A few days ago, I was involved in a conversation with a leftist supporter of the Federal government’s venerable Social Security program. My position was the program is a Ponzi scheme and for all intents and purposes, it is insolvent.
The person I was speaking to, an ill-informed statist, was aghast that someone would question our Federal Government!
To be more specific about my concern, I went to paraphrase the Social Security Trustee report stating that even its caretakers know the program is failing as evidenced below.
“Social Security’s total income is projected to exceed its total cost through 2019, as it has since 1982. The 2015 surplus of total income relative to cost was $23 billion. However, when interest income is excluded, Social Security’s cost is projected to exceed its non-interest income throughout the projection period, as it has since 2010. The Trustees project that this annual non-interest deficit will average about $69 billion between 2016 and 2019. It will then rise steeply as income growth slows to its sustainable trend rate as the economic recovery is complete while the number of beneficiaries continues to grow at a substantially faster rate than the number of covered workers.
After 2019, interest income and redemption of trust fund asset reserves from the General Fund of the Treasury will provide the resources needed to offset Social Security’s annual deficits until 2034, when the reserves will be depleted. Thereafter, scheduled tax income is projected to be sufficient to pay about three-quarters of scheduled benefits through the end of the projection period in 2090. The ratio of reserves to one year’s projected cost (the combined trust fund ratio) peaked in 2008, declined through 2015, and is expected to decline steadily until the trust funds are depleted in 2034″.1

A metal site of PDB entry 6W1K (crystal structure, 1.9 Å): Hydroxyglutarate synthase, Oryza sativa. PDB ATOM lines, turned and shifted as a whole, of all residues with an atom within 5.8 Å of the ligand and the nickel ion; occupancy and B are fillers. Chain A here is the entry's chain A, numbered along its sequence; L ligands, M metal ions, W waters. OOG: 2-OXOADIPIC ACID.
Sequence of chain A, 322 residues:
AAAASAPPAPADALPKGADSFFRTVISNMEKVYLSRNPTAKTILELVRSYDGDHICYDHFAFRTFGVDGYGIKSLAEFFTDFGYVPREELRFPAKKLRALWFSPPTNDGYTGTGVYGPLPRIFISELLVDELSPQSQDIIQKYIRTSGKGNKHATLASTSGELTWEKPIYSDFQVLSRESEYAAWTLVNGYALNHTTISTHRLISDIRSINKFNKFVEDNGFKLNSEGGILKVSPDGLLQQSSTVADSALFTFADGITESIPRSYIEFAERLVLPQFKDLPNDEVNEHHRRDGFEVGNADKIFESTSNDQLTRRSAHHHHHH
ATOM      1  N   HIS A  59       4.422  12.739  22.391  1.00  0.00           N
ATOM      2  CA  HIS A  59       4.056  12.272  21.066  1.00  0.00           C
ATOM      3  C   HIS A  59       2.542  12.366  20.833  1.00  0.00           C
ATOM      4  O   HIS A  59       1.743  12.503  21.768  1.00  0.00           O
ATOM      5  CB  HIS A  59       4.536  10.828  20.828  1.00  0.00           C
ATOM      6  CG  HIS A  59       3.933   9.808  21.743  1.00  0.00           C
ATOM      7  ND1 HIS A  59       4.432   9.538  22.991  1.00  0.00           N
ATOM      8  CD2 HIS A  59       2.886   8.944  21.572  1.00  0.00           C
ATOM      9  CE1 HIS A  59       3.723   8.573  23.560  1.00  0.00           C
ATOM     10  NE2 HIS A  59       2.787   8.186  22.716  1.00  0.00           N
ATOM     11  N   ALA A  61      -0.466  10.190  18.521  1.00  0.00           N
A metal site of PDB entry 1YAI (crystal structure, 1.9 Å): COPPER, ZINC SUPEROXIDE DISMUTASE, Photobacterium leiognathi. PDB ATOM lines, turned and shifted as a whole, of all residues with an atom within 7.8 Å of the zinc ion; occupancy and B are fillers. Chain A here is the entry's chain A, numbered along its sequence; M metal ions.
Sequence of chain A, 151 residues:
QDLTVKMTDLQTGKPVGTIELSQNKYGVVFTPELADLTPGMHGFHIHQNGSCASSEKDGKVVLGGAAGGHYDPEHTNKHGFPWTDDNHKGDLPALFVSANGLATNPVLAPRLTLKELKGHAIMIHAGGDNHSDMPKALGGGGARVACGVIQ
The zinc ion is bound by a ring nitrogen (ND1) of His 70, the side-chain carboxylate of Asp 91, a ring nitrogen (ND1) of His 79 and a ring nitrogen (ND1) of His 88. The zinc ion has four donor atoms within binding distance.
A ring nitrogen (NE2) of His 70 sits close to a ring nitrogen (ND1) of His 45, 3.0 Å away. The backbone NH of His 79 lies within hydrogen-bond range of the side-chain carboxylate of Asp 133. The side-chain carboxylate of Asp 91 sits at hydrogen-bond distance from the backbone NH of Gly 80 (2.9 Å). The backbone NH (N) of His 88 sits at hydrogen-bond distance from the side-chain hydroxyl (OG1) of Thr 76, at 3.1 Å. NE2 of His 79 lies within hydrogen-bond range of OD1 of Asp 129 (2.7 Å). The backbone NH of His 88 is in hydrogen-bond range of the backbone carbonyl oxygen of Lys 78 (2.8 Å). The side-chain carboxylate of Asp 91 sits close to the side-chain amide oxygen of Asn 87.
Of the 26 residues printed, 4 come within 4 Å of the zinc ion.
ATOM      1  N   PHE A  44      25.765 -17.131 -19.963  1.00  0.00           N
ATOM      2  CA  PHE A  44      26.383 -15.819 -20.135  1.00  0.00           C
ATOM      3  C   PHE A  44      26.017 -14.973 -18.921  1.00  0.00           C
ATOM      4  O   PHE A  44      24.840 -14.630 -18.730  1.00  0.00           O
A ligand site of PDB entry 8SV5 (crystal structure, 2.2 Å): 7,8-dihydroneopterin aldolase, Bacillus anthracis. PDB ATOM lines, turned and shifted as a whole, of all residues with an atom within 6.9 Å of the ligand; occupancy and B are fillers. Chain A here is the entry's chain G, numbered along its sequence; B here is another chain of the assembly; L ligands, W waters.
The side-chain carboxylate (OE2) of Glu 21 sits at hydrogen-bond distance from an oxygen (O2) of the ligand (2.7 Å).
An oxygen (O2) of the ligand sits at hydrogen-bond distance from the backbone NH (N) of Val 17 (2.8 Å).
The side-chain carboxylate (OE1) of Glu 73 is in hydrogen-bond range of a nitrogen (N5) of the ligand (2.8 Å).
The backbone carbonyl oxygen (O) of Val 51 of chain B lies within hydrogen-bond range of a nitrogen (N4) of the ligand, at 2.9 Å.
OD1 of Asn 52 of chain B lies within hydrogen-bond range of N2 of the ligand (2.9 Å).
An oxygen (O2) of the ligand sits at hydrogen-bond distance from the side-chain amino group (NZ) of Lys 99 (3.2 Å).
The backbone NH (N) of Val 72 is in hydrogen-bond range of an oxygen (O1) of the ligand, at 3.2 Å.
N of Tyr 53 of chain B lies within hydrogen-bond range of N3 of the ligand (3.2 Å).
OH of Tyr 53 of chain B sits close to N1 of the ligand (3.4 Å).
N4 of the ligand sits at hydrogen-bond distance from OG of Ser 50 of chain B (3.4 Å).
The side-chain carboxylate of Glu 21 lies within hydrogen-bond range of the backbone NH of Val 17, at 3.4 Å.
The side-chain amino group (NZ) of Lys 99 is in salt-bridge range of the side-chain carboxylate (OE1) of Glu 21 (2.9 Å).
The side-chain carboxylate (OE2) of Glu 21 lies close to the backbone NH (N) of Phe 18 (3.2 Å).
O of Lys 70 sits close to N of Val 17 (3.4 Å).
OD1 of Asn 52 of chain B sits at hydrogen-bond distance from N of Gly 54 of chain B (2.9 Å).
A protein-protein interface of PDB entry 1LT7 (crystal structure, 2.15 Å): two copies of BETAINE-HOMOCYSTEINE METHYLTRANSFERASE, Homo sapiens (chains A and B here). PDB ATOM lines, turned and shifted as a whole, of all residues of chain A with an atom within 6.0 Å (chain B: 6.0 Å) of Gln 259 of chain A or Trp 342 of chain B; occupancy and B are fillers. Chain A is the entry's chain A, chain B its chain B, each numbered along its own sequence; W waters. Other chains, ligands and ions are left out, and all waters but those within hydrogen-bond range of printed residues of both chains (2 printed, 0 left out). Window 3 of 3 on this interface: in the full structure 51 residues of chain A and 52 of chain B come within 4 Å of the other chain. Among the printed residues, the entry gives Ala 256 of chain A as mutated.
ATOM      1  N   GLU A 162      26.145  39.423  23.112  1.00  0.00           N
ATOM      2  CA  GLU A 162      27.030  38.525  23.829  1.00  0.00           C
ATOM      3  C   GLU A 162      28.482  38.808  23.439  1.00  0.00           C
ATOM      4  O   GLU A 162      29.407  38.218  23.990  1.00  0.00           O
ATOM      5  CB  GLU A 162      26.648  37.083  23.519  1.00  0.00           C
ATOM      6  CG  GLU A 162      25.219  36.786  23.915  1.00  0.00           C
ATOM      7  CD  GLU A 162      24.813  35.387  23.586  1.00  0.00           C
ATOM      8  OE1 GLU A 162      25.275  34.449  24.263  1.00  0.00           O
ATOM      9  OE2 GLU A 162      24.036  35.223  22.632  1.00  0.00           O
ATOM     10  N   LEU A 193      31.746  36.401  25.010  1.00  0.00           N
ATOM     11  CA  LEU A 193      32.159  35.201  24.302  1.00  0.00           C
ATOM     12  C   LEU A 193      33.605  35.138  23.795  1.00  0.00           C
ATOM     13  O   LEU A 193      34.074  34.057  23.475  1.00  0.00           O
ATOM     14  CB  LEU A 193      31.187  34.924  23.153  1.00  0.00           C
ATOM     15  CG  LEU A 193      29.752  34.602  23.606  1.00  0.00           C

To close my conversation, I put the statist on the spot by promoting privatization and further pondering just how much worse could we, as individual citizens, do in planning for our own retirement than is currently being done by the Federal Government?
As no surprise, the statist could not respond.
A SUMMARY OF THE 2016 ANNUAL REPORTS. Rep. Social Security and Medicare Boards of Trustees, 22 June 2016. Web. 11 Feb. 2017.